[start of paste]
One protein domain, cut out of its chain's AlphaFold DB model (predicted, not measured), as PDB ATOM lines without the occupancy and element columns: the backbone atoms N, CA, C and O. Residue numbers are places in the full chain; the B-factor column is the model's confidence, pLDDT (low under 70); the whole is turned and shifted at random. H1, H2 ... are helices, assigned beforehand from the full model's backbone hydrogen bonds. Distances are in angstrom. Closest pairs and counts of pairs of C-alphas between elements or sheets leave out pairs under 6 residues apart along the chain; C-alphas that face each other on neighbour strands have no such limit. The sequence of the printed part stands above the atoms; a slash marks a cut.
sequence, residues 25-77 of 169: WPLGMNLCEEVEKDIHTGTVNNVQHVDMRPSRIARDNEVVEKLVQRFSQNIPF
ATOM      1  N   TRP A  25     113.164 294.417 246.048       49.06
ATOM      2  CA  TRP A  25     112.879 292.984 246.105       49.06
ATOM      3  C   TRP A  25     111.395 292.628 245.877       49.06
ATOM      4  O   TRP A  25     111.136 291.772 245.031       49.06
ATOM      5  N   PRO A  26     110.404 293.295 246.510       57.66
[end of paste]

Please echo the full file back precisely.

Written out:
One protein domain, cut out of its chain's AlphaFold DB model (predicted, not measured), as PDB ATOM lines without the occupancy and element columns: the backbone atoms N, CA, C and O. Residue numbers are places in the full chain; the B-factor column is the model's confidence, pLDDT (low under 70); the whole is turned and shifted at random. H1, H2 ... are helices, assigned beforehand from the full model's backbone hydrogen bonds. Distances are in angstrom. Closest pairs and counts of pairs of C-alphas between elements or sheets leave out pairs under 6 residues apart along the chain; C-alphas that face each other on neighbour strands have no such limit. The sequence of the printed part stands above the atoms; a slash marks a cut.
sequence, residues 25-77 of 169: WPLGMNLCEEVEKDIHTGTVNNVQHVDMRPSRIARDNEVVEKLVQRFSQNIPF
ATOM      1  N   TRP A  25     113.164 294.417 246.048       49.06
ATOM      2  CA  TRP A  25     112.879 292.984 246.105       49.06
ATOM      3  C   TRP A  25     111.395 292.628 245.877       49.06
ATOM      4  O   TRP A  25     111.136 291.772 245.031       49.06
ATOM      5  N   PRO A  26     110.404 293.295 246.510       57.66